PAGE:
The Issue of Palestinian Refugees: Present and Future
By Mahmoud al-Khatib (1-2)
Palestine Times Sept. 1998
The issue of the Palestinian refugees appears to be one of the most complex human and political issues still awaiting a solution in the context of the "final status" negotiations due to be held next year between the Israeli government and the PLO. It is a problem which arose initially out of organized Jewish terrorism against Palestinians in the form of massacres which were carried out by Jewish terrorist gangs in a number of Arab villages and cities with the purpose of frightening their inhabitants and forcing them to leave their lands and possessions behind.These massacres took place during the period prior to and immediately following the Arab-Israeli war of 1948.
The essential problem which faces these refugees lies in the fact that the Jewish state rests on confiscated Palestinian lands, while their possessions were stolen from them to become a source of power and a resource for building up the state of Israel. Moreover, added to this problem is the frustration which surrounds the Palestinians' cause, a frustration resulting from the manner in which the international community has dealt with this issue, considering it to be merely a humanitarian concern without taking into account its fundamentally political nature.
At the present time, more than 3.5 million Palestinian refugees live in refugee camps. Over the past fifty years, many of these refugees have endured social and economic conditions about which the least that may be said is that they are utterly miserable. As the Jewish occupiers live lives of ease on lands belonging to Palestinian refugees, and as they enjoy possessions taken from them, they ask the international community to provide them security and to guarantee the survival of their state through the imposition of peace agreements which are unjust to the Palestinians as well as to other Arabs involved.
And even as these things take place, Palestinian refugees are denied the protection enjoyed by virtually all other refugees in the world. It is not only peculiar, but positively deplorable, that all refugees in the world should enjoy the right of protection represented by efforts to return them to their homelands while Palestinian refugees alone are deprived of this right.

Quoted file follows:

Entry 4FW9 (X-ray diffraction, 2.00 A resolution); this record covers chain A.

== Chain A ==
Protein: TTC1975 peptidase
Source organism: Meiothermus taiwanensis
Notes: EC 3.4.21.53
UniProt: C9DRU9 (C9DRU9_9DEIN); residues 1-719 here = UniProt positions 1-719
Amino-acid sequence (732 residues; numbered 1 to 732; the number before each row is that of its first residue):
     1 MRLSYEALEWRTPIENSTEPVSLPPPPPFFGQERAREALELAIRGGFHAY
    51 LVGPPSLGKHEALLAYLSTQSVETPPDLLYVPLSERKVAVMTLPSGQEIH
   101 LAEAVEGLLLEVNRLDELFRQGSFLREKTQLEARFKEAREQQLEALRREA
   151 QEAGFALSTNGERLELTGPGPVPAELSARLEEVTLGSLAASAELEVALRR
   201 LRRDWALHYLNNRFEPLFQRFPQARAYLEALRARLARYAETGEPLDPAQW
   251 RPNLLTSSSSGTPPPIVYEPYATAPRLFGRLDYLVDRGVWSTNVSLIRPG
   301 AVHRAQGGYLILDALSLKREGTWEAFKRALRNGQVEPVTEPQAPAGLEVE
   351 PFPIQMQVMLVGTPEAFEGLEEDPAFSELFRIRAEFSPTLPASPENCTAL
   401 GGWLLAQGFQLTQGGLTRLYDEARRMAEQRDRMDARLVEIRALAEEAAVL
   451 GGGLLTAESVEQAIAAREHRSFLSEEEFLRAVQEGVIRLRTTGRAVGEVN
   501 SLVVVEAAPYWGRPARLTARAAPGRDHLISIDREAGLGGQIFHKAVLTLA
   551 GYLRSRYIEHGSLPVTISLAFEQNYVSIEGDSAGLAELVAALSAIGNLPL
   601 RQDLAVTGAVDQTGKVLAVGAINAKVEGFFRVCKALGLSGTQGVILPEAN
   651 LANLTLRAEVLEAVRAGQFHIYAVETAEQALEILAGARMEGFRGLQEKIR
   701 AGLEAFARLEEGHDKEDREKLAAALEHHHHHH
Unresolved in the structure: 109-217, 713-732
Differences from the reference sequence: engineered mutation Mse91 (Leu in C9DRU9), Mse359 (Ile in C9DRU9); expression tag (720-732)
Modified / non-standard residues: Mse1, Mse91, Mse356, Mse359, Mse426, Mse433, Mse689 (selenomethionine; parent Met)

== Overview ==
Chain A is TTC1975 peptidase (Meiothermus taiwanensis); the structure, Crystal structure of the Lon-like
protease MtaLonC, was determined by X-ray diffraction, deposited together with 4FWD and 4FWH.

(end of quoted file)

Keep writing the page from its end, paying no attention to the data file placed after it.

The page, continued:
The PLO committed a serious error when it signed the Oslo accords with the Israeli government in 1993 before arriving at a solution to critical issues such as the situation of Palestinian refugees, of occupied Jerusalem and of the Jewish settlements on the West Bank and the Gaza strip. Instead, these matters were postponed until what is known as the "final status talks" due to begin next year. In so doing, the PLO granted the Jewish state a "lease" on peace and safety without giving the Palestinians themselves a sense of hope for a just, lasting, comprehensive solution to their critical concerns. In order to clarify the problem of the Palestinian refugees, a problem which does not receive sufficient attention on the part of the international community, we are presenting this paper in a humble attempt to shed light on the size of the problem, the conditions in which refugees live in the camps, and proposed solutions to the problem.
One - Definition
The "Palestinian refugee" is defined by the UN as follows: "A Palestine refugee is a person whose normal residence was Palestine for a minimum of two years preceding the conflict in 1948 and who, as a result of this conflict, lost both his home and his means of livelihood and took refuge in 1948 in one of the countries where UNRWA provides relief. Refugees within this definition and the direct descendants of such refugees are eligible for Agency assistance if they are: registered with UNRWA; living in the area of UNRWA operations; and in need."
Two: Numbers and Locations of Refugees
There are no precise statistics concerning the numbers of Palestinian refugees due to their being dispersed throughout a large number of countries of the world. Moreover, the statistics which are available are those provided by UNRWA on the refugees registered with it.